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KGifford
Syzygy Art, Inc.

Registered: Mar 2004
Posts: 10

Primes and ElectroMagnetic Structure

In my personal research with number games, I have discovered a pattern that emerges out of prime numbers that very accurately describes the characteristic relationships between color and electromagnetic structure. I have also discovered a peculiar relationship between these patterns and the lowest rational fraction of pi: 22/7

However, I have not found anything in my readings to suggest that this might be an object of common knowledge within the scientific / mathematic community.

If such info exists, would someone kindly direct me to some resources to investigate?

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Old Post 03-09-2004 02:40 PM
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Jason Cawley
Wolfram Science Group
Phoenix, AZ USA

Registered: Aug 2003
Posts: 712

Colors of light equate to different particular energies of photons. Electrons within atoms can only occupy definite energy levels, and therefore only emit certain specific colors of light. The confinement to definite levels is called quantization, and is similar to the confinement of waves in a cavity, like sound waves inside an organ pipe that occur in definite notes.

Transitions between allowed levels correspond to possible emissions or absorptions. In general, combinations of allowed transitions are also allowed transistions e.g. you can go from A to C direct or A to B then B to C. Thus linear combinations of allowed levels are typically other allowed levels. This gives some integer-related structure to allowed energies.

A basic description of energy levels can be found here -

http://www.tpub.com/neets/book1/chapter1/1c.htm

The actual empirical data, which covers every sort of atom and every sort of allowed transition they can go through, is tracked by a NIST database, here -

http://physics.nist.gov/cgi-bin/AtD.../html/help.html

A much simpler starting point is the ionization energy, the amount needed to kick an electron all the way out of an atom, rather than bumping it around between all its possible states. A table of those (for first ionization i.e. the first electron kicked out) can be found here -

http://physics.nist.gov/PhysRefData...rgy/tblNew.html

It also explains the ground state, i.e. which electron orbits are filled for each type of atom, when it has its normal number of electrons.

I hope this helps.

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Old Post 03-09-2004 11:18 PM
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KGifford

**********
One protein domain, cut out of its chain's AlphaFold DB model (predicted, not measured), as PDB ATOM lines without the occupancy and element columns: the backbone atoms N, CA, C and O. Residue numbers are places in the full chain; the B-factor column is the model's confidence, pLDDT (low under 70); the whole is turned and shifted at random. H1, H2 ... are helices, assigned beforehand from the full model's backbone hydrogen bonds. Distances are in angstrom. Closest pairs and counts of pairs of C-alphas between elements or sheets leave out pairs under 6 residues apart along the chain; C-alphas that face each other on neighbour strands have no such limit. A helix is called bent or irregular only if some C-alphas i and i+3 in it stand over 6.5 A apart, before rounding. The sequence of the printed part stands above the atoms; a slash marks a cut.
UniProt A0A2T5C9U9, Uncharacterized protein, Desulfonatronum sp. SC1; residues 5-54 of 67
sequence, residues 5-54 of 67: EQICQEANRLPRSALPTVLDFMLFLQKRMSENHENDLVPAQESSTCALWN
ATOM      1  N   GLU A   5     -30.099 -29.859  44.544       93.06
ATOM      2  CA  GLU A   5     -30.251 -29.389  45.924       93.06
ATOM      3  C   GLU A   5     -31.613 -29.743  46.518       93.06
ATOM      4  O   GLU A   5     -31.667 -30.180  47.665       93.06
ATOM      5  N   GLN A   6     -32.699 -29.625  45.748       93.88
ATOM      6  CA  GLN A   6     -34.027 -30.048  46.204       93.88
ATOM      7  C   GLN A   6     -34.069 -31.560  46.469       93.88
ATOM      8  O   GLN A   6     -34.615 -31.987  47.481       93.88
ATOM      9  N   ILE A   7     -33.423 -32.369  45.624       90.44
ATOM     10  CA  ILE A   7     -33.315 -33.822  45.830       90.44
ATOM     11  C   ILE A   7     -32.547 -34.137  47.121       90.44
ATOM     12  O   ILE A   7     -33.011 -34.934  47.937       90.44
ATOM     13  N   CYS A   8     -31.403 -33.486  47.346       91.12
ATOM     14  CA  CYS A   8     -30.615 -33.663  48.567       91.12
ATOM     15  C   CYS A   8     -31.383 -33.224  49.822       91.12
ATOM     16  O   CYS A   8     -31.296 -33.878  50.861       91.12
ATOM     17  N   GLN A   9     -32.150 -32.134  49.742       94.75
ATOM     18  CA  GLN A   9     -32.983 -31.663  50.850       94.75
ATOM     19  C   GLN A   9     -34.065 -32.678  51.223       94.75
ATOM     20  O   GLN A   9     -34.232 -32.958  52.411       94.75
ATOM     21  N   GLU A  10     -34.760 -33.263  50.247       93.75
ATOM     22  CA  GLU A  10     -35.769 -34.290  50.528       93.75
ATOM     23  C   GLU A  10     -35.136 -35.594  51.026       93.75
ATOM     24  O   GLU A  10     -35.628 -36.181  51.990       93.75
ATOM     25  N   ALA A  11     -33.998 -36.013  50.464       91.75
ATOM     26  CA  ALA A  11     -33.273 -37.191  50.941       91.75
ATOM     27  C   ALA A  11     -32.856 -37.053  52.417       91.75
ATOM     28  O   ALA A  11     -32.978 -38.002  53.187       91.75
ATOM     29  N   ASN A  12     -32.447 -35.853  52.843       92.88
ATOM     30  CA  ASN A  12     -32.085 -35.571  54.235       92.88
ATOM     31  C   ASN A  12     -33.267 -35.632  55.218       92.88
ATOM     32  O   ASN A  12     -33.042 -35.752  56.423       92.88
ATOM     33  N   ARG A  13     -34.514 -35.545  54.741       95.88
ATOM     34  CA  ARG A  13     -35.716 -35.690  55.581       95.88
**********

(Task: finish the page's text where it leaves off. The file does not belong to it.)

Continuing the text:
Syzygy Art, Inc.

Registered: Mar 2004
Posts: 10

Jason, Thank you much for your reply and info.

I believe I have a basic but sound understanding of the processes of electron transfer within the atom.

I have also put a great deal of effort into understanding the wave properties of light-- transmission, absorption, polarization, etc. What I understand more precisely is the dynamics involved with light, color and its complimentary, additive, subtractive properties.

I have found a pattern in the primes of the first 439 natural numbers that explicitly describe and predict, at the very least, how color interacts with one another (and I suspect it is transferable to the structure of the EM spectrum). It also determines the nature of color as it is found in Black, Gray and White. Even tho each of these are the inclusion of all color, the interaction of wave properties are quite distinct to their colors.

I believe consistent theories on unity, separation, absolutivity and relativity principles are all inherent in this order. Along with this is the distinction of base 2 properties being nested as a fundamental simplicity within the derivative complexity of base 10 properties. The first pattern cycle distinguishes a field where 7 is what I call the last “fundamental” prime and 22 is the beginning of what I call the second reflective cycle.

I have tried hard to find information that already suggests this discovery and I admit to having put off the revealing of this material for at least 2 years out of a certain insecurity of its reception / persecution. I do not have a formal education and do not wish to be making the very serious mistake of the mathematic amateur, Carl Theodore Heisel of 33 degrees. (The History of Pi, Petr Bechmann, pp. 179-182). Hence my first post -- “would lady novice be welcome?” as a request to find some mentorship to help me sort this out and if there is truly anything to it, to pull it together properly in a treatise.

I have gone over my efforts many times for error and feel confidant that I have discovered something significant. What is strange is that it seems so obvious, there must be a scientific / mathematic realization of this already. How can I find out? I have tried very hard, to no avail.

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Old Post 03-10-2004 02:43 AM
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johny25


Registered: Mar 2006
Posts: 1

am Here

I read your note about the pattern that you found for the primes.

I hold Masters in Mathematics from Concordia University , Canada and am in the research of primes.

I'll be grateful to exchange ideas and formalize them in a way that the society of sciences understand it easily.

Hope to hear from you soon.

Bye

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Old Post 03-25-2006 11:55 AM
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